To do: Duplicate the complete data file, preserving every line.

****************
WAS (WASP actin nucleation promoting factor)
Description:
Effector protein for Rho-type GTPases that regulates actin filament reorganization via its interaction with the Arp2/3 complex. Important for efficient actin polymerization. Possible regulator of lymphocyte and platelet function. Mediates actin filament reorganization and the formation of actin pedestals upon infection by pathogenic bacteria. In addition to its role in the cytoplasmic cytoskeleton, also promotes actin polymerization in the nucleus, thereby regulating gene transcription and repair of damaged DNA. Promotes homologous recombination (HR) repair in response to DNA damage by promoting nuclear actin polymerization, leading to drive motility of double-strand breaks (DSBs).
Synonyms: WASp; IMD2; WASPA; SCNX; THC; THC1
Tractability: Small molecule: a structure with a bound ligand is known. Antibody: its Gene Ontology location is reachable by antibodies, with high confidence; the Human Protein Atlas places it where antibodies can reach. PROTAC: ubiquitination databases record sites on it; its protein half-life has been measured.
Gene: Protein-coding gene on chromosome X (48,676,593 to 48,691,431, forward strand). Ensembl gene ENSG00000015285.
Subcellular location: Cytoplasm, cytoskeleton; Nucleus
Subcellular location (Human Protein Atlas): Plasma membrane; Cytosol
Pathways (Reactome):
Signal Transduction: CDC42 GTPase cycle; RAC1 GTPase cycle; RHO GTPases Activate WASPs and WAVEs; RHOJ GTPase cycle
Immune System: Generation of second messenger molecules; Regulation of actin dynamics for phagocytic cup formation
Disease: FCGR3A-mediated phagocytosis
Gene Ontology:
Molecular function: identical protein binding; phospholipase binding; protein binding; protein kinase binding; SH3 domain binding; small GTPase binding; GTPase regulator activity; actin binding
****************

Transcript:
WAS (WASP actin nucleation promoting factor)
Description:
Effector protein for Rho-type GTPases that regulates actin filament reorganization via its interaction with the Arp2/3 complex. Important for efficient actin polymerization. Possible regulator of lymphocyte and platelet function. Mediates actin filament reorganization and the formation of actin pedestals upon infection by pathogenic bacteria. In addition to its role in the cytoplasmic cytoskeleton, also promotes actin polymerization in the nucleus, thereby regulating gene transcription and repair of damaged DNA. Promotes homologous recombination (HR) repair in response to DNA damage by promoting nuclear actin polymerization, leading to drive motility of double-strand breaks (DSBs).
Synonyms: WASp; IMD2; WASPA; SCNX; THC; THC1
Tractability: Small molecule: a structure with a bound ligand is known. Antibody: its Gene Ontology location is reachable by antibodies, with high confidence; the Human Protein Atlas places it where antibodies can reach. PROTAC: ubiquitination databases record sites on it; its protein half-life has been measured.
Gene: Protein-coding gene on chromosome X (48,676,593 to 48,691,431, forward strand). Ensembl gene ENSG00000015285.
Subcellular location: Cytoplasm, cytoskeleton; Nucleus
Subcellular location (Human Protein Atlas): Plasma membrane; Cytosol
Pathways (Reactome):
Signal Transduction: CDC42 GTPase cycle; RAC1 GTPase cycle; RHO GTPases Activate WASPs and WAVEs; RHOJ GTPase cycle
Immune System: Generation of second messenger molecules; Regulation of actin dynamics for phagocytic cup formation
Disease: FCGR3A-mediated phagocytosis
Gene Ontology:
Molecular function: identical protein binding; phospholipase binding; protein binding; protein kinase binding; SH3 domain binding; small GTPase binding; GTPase regulator activity; actin binding